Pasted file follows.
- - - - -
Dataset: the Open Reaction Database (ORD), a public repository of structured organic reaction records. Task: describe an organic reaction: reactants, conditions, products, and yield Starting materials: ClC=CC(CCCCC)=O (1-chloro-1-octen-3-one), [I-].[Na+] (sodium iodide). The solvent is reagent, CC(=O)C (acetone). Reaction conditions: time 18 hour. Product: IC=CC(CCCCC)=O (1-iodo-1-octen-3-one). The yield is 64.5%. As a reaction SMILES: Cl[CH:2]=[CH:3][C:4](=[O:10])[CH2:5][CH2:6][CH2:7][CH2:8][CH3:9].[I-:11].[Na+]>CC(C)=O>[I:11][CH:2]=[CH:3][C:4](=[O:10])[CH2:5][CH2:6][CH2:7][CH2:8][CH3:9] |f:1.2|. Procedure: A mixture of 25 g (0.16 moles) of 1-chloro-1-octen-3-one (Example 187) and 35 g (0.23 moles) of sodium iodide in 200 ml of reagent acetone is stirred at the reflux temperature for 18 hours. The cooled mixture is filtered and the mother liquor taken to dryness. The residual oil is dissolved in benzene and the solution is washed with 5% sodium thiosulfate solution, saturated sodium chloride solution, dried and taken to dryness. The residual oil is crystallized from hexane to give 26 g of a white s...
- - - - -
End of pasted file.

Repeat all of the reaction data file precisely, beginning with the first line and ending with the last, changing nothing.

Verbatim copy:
Dataset: the Open Reaction Database (ORD), a public repository of structured organic reaction records. Task: describe an organic reaction: reactants, conditions, products, and yield Starting materials: ClC=CC(CCCCC)=O (1-chloro-1-octen-3-one), [I-].[Na+] (sodium iodide). The solvent is reagent, CC(=O)C (acetone). Reaction conditions: time 18 hour. Product: IC=CC(CCCCC)=O (1-iodo-1-octen-3-one). The yield is 64.5%. As a reaction SMILES: Cl[CH:2]=[CH:3][C:4](=[O:10])[CH2:5][CH2:6][CH2:7][CH2:8][CH3:9].[I-:11].[Na+]>CC(C)=O>[I:11][CH:2]=[CH:3][C:4](=[O:10])[CH2:5][CH2:6][CH2:7][CH2:8][CH3:9] |f:1.2|. Procedure: A mixture of 25 g (0.16 moles) of 1-chloro-1-octen-3-one (Example 187) and 35 g (0.23 moles) of sodium iodide in 200 ml of reagent acetone is stirred at the reflux temperature for 18 hours. The cooled mixture is filtered and the mother liquor taken to dryness. The residual oil is dissolved in benzene and the solution is washed with 5% sodium thiosulfate solution, saturated sodium chloride solution, dried and taken to dryness. The residual oil is crystallized from hexane to give 26 g of a white s...